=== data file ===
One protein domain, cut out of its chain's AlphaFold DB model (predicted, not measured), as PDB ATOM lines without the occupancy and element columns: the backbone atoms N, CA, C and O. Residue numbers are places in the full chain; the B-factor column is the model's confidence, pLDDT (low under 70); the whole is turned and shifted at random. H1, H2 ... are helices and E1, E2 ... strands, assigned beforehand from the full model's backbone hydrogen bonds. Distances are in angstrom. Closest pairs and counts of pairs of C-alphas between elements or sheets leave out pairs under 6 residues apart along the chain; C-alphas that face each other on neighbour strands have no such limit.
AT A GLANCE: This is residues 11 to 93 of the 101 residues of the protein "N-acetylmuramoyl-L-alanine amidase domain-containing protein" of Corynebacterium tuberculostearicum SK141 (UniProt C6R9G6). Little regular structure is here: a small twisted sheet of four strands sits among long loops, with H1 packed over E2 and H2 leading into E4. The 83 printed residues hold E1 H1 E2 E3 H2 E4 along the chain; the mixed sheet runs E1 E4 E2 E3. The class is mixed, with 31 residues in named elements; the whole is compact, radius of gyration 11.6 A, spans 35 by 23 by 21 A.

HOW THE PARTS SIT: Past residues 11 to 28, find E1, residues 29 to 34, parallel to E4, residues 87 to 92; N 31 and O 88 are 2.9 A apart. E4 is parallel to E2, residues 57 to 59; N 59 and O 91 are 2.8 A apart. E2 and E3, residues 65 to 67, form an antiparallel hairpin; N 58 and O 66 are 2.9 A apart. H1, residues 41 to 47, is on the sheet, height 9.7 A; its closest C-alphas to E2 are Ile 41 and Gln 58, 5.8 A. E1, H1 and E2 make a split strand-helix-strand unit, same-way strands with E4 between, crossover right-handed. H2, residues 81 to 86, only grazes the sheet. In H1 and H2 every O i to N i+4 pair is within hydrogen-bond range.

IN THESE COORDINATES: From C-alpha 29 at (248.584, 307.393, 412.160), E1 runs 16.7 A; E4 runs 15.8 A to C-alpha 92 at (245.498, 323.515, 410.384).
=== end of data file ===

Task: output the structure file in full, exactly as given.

One protein domain, cut out of its chain's AlphaFold DB model (predicted, not measured), as PDB ATOM lines without the occupancy and element columns: the backbone atoms N, CA, C and O. Residue numbers are places in the full chain; the B-factor column is the model's confidence, pLDDT (low under 70); the whole is turned and shifted at random. H1, H2 ... are helices and E1, E2 ... strands, assigned beforehand from the full model's backbone hydrogen bonds. Distances are in angstrom. Closest pairs and counts of pairs of C-alphas between elements or sheets leave out pairs under 6 residues apart along the chain; C-alphas that face each other on neighbour strands have no such limit.
AT A GLANCE: This is residues 11 to 93 of the 101 residues of the protein "N-acetylmuramoyl-L-alanine amidase domain-containing protein" of Corynebacterium tuberculostearicum SK141 (UniProt C6R9G6). Little regular structure is here: a small twisted sheet of four strands sits among long loops, with H1 packed over E2 and H2 leading into E4. The 83 printed residues hold E1 H1 E2 E3 H2 E4 along the chain; the mixed sheet runs E1 E4 E2 E3. The class is mixed, with 31 residues in named elements; the whole is compact, radius of gyration 11.6 A, spans 35 by 23 by 21 A.

HOW THE PARTS SIT: Past residues 11 to 28, find E1, residues 29 to 34, parallel to E4, residues 87 to 92; N 31 and O 88 are 2.9 A apart. E4 is parallel to E2, residues 57 to 59; N 59 and O 91 are 2.8 A apart. E2 and E3, residues 65 to 67, form an antiparallel hairpin; N 58 and O 66 are 2.9 A apart. H1, residues 41 to 47, is on the sheet, height 9.7 A; its closest C-alphas to E2 are Ile 41 and Gln 58, 5.8 A. E1, H1 and E2 make a split strand-helix-strand unit, same-way strands with E4 between, crossover right-handed. H2, residues 81 to 86, only grazes the sheet. In H1 and H2 every O i to N i+4 pair is within hydrogen-bond range.

IN THESE COORDINATES: From C-alpha 29 at (248.584, 307.393, 412.160), E1 runs 16.7 A; E4 runs 15.8 A to C-alpha 92 at (245.498, 323.515, 410.384).